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Data Breaches: Ways to Protect Our Credentials

Ever since the foundation of the internet, espionage, and data theft actions have been switched online up until today. We have witnessed the data of many companies, regardless of how big they are, being disclosed to the public, and the number keeps growing every day. From elderly individuals who are unaware of the key functions of a computer to large companies with multimillionaire shareholders, everyone can be a victim of an unauthorized data breach. To protect our data from a possible leakage, we have to know what a data breach is.

What is a data breach?

According to the United States Department of Health and Human Services, a data breach is defined as a security incident in which sensitive protected or confidential data is copied, transmitted, viewed, stolen or used by an individual unauthorized to do so. Data breaches may contain anything from the simplest information such as date of birth, up to the most private ones like credit card or bank account details. Furthermore, these breaches can be intentional or accidental. A cybercriminal may hack the database of a company where your credentials are stored, or an employee at that company may accidentally leak your information to the internet. Either way, criminals can access your exposed information and profit them at your expense.

Why do data breaches occur?

Cybercrime is a lucrative business and keeps growing day by day. Hackers look for valuable information to steal money, compromise identities, or gain profit through selling them on the dark web. Data breaches may occur for several reasons, but here are the most common ones listed:

  • Exploiting system vulnerabilities. Outdated applications can create a hole that lets an attacker slip malware into a device and steal data.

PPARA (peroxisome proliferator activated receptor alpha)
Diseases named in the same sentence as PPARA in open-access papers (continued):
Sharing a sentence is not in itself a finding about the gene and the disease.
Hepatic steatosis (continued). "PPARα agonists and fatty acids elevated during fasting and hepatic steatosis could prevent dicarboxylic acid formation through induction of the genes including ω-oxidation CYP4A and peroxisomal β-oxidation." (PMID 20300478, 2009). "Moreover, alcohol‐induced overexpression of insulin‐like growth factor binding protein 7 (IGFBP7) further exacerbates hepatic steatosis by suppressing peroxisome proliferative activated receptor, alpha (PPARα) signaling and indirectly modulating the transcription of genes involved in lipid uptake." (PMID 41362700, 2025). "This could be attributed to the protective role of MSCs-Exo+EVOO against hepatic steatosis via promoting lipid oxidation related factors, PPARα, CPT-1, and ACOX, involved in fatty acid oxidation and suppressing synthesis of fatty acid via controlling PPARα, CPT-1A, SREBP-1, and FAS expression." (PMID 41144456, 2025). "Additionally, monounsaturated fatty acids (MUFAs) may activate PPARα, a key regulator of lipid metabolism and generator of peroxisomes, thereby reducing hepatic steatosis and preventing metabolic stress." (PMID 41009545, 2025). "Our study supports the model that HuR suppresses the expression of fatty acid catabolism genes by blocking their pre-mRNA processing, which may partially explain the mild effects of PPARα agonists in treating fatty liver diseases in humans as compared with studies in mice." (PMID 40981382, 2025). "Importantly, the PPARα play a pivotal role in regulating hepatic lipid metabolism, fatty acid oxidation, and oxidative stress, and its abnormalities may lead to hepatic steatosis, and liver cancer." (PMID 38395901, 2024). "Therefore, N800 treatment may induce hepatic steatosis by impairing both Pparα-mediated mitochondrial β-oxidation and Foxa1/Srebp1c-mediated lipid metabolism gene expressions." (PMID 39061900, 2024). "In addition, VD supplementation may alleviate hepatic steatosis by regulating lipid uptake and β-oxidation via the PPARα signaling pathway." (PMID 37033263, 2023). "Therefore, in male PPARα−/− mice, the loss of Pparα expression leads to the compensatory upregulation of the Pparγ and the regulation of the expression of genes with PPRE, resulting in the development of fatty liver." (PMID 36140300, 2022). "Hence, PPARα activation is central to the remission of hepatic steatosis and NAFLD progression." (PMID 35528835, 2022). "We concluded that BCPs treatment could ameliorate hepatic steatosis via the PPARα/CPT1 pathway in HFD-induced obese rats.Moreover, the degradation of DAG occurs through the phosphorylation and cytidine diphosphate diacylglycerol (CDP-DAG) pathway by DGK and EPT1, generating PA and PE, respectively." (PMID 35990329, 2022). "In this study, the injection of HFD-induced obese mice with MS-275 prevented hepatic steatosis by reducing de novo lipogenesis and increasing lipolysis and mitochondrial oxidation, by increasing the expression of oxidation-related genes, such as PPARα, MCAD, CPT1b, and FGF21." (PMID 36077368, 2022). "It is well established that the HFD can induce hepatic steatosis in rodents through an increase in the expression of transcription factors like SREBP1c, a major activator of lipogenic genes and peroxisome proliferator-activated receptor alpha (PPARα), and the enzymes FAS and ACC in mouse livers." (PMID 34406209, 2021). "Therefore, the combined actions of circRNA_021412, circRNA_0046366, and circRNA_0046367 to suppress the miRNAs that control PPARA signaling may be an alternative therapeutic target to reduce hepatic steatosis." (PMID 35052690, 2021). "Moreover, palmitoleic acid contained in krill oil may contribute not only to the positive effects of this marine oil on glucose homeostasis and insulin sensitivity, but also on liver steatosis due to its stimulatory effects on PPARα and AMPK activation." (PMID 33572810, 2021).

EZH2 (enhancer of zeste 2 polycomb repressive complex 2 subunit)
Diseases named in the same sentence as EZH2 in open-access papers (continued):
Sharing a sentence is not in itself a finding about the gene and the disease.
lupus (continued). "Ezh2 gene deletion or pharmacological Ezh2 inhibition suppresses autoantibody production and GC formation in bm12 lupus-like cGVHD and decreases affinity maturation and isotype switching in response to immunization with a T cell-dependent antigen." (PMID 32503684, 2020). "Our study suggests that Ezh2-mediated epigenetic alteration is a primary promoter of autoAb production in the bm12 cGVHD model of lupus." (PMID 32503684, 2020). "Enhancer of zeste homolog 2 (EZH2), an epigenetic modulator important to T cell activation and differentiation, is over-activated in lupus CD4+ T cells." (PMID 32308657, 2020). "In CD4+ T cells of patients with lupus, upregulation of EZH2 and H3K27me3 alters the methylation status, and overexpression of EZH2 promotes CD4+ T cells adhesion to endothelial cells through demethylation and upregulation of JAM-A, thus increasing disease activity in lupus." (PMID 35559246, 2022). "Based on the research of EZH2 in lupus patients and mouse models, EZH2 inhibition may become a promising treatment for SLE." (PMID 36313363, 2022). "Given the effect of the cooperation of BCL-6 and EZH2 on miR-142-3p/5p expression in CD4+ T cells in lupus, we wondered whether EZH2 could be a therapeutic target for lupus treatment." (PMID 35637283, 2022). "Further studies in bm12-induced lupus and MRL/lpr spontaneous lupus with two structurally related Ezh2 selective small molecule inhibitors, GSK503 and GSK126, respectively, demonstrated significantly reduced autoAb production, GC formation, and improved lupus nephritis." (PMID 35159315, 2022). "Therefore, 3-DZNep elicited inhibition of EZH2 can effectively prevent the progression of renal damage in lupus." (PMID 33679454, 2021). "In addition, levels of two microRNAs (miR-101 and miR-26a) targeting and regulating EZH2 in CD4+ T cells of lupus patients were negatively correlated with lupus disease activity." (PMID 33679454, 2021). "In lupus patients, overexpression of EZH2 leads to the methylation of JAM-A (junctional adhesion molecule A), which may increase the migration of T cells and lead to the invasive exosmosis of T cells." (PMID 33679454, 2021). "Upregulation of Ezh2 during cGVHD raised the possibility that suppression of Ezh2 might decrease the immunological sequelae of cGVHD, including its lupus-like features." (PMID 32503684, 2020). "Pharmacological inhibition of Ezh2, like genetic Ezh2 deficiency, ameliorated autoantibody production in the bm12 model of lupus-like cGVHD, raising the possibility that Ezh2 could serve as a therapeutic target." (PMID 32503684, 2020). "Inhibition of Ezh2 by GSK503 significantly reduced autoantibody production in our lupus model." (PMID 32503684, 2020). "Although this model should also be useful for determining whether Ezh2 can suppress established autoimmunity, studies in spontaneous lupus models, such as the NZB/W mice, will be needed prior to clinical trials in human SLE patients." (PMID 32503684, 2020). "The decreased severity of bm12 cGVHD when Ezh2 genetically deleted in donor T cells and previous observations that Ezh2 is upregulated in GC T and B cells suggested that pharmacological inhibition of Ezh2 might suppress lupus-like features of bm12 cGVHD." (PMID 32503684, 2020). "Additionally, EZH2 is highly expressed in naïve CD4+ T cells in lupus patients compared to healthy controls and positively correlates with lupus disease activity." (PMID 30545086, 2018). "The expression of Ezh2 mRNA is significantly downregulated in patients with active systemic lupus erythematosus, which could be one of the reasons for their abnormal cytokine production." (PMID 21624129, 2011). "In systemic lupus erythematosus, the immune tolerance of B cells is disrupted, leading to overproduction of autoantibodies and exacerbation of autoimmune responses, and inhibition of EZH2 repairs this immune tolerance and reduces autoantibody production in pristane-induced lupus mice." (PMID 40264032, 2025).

• Weak passwords. Weak and insecure passwords are easier for criminals to access, especially if the password contains words or phrases.

  • Drive-by downloads. You could unintentionally download a virus or malware by simply visiting a compromised web page.

  • Targeted malware attacks. Attackers use spam and phishing email tactics to attempt to trick users into revealing their credentials, downloading malware attachments, or directing users to vulnerable websites.

 
What should I do to protect my data in the event of a breach?

To protect yourself and your details, the following are a few steps you can take:

  • Use strong, secure passwords. Complex passwords are always harder to crack. Using simple numbers, words or phrases might be an easy guess for anyone, so try to avoid using them.

  • Monitor your account activities. Try to check every account of yours that contains valuable information daily. Certain services may offer suspicious activity alerts, try to sign up for them.

  • Take action as soon as possible. If you notice any suspicious activity, try to contact your service provider as soon as possible.

  • Use only secure URLs. Reputable sites begin with https://. This is especially important when entering credit card or other personal information.

  • Always leave an antivirus software on duty. Running an antivirus can prevent malware from trying to enter your device via downloads or web surfing.

  • Check if any of your emails or passwords were compromised from past data breaches. Many websites are offering this service, but the most reputable one is haveibeenpwned.com.

  • Periodically change your passwords. Any unnoticed data breach on the database side may be harmful to you in the long run.

  • Do not use the same password across other accounts. This means one stolen password may affect all of your other accounts, so try to avoid using it repetitively.

 

Additionally, to protect your passwords being compromised, there are various password management services, such as 1Password, LastPass, etc. You may use these services to store all of them in one place and manage them easily.

In conclusion, in the modern world, it is inevitable to make cybercrime stop. It is a benefit able industry that keeps growing since the invention of the internet. Protecting our data from being stolen is in our hands. We have to act cautiously and responsibly. Data breaches are likely here to stay, and the best defense against them is a good offense. Educate yourself and be diligent about monitoring your online life. There may be laws, policies, and procedures in place to help protect your information, but it still makes sense to stay engaged and alert even as you enjoy the convenience that a connected life delivers.

by Ümit Altar BİNİCİ

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